In this state of quarantine, it’s easy to let our brains turn to mush. We have to keep the creativity alive, and here’s a few tips for doing so…
How’s everyone doing in quarantine? Well — I hope! I’m doing my best to stay busy — I still have a podcast to produce and, of course, edits on the book. But even then, keeping my creativity going is proving a bit of a struggle. Especially when sitting back and watching Netflix all day is such a tempting alternative.
On my Facebook and Instagram channels these last two weeks, I ran a series of basic posts. All of which added up to five tips for staying creative while in quarantine. And to expand on them, I have laid them out below.
1. Simply: Try to do Something Creative Every Day
Put simply, my first piece of advice is: try to do something creative every day. It’s not only a means of being productive, but it can be beneficial for your mental health. And you don’t necessarily need to work on a specific project – just do something random for its own sake if you have to. Write a random poem or blog post (as I am right now), or post a photo or video. And don’t forget that research, planning and editing still count towards the creative process. Just in case you can’t bring yourself to finish that chapter today. Tweaking and adding to plans for future stories is one of my ways of feeling productive at the best of times!
2. Write Everything Down!
The best ideas generally come from doing monotonous tasks. Lord knows you’ll probably be doing a few of those while working from home. Keep that creativity flowing for later use and write those ideas down. I would be a rich man indeed if I had a pound for every good idea I didn’t put in a notebook somewhere. Some may form the foundation for a major project.
To name a good example of mine: You Can Hear Chopin from the Attic – the wartime mystery thriller I have had on the back burner for the last year or so. True, it was partly inspired by a dream, but the overall plot was steadily developed while I was working an office job at Nationwide Building Society. I took many of the characters’ personalities and idiosyncrasies from people I worked with (some of my closest friends among them).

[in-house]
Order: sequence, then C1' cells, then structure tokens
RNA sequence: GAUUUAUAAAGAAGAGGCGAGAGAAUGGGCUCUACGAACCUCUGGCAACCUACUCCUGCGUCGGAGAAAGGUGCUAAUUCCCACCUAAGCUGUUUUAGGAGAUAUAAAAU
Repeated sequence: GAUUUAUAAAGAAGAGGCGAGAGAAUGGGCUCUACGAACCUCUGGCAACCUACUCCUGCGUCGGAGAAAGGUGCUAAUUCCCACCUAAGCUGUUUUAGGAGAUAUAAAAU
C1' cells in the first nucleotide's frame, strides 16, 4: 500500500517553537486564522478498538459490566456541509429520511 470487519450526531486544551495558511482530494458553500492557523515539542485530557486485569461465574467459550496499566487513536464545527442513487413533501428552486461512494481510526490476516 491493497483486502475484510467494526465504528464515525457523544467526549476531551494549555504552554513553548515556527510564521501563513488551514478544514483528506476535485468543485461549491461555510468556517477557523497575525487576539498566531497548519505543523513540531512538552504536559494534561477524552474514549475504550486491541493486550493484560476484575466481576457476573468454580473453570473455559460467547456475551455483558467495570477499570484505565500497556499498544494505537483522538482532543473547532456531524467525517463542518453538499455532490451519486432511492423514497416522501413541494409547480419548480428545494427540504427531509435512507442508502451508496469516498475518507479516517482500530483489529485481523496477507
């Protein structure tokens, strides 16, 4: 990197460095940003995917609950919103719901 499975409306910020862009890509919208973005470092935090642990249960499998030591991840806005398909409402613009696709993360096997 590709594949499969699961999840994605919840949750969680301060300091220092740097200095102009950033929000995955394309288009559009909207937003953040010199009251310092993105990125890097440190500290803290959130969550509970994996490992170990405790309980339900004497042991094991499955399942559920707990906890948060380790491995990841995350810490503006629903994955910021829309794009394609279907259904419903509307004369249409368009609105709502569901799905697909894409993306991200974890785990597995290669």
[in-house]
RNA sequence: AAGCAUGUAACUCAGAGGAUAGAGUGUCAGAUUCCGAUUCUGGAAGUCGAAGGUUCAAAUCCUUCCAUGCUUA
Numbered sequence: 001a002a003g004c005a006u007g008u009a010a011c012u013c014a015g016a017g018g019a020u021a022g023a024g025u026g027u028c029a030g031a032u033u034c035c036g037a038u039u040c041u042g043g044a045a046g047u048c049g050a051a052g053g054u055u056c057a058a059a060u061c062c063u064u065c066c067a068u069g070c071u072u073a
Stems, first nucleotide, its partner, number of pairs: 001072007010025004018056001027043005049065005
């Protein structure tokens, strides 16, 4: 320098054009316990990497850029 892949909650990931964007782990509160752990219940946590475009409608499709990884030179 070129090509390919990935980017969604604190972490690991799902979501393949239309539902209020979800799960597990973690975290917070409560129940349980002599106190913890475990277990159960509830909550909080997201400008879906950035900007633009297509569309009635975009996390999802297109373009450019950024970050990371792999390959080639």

3. Look Everywhere for Inspiration
Bit of a moot point, I grant you — given we can only go out once a day for exercise. But we still have that valuable resource — social media. Draw inspiration from wherever you can. I have a lot of artistic friends; photographers among them. And some of the imagery they captured prior to all this coronavirus nonsense flaring up is truly beautiful. Whether that’s a seascape, a photo of a forest or a nighttime image.
One of my absolute favourite photos, taken by a very good friend of mine, Callum Shirley (chuck him a Like or Follow for some brilliant shots), is of Knowlton Church. Looks like the sort of place that could be associated with a ghost legend. With the rather hauntingly desolate surroundings and bleak weather, it has inspired a part of the setting for a new horror-mystery story I’m planning bit-by-bit in the background.
4. Free Writing is a Useful Practice
“What is Free Writing?” you may ask…
It’s something I highly recommend, whether to blow out the creative cobwebs or as a tool for gaining momentum on a project. It is exactly what it sounds like – writing freely on anything you feel like until you run out of steam. The beauty of it is that it doesn’t have to be relevant to your current project. You can save it in a Word document or in a binder, or just throw it away. Equally, you might find the beginning of a chapter you were looking for. Maybe even the foundation for a brand-new story!
Again, to use an example from my own experience, I refer to a passage in Lust & Liberty, pertaining to the moon that I produced while doing a bout of free writing. I had this poetic description of the moon in my head and, while I had no use for it at the time, I wrote it down. And it ended up being the beginning to Chapter 47 of that novel:
Excerpt from The Berylford Scandals: Lust & Liberty — Chapter XLVII: In the Garden in the Small Hours
The moon was a grand, giant pearl of striking, eerie, silver luminescence; a haunting sight to behold suspended motionless amid the black, starless sky, as though it were a ghostly ship abreast great waves of purple and smoke grey cloud. A singular great streetlamp of spectral aspect almost lighting the path to another world. A beacon of the ether, summoning home the spirits of the dead and dying…
5. Share Your Creativity
Last but not least, let’s not forget to share what we’ve been creating. We need entertaining now more than ever while we’re in quarantine. So, for goodness’ sake – share your creativity with your connections and, by extension, the world. Set up a blog, as a couple of my fellow writers have already done. Or keep it simple and just use your social media channels.
For the purposes of this segment, I really wanted to let you read a poem or short story about a lobster who smokes cigars with his owner. But at the moment, it’s not quite flowing in the way I’d like. So you’ll have to wait for that…
In the meantime, please feel free to share links to your own creative musings. Whether that’s stories, photos, videos — I’d love to know how you’ve been staying creative during this quarantine period.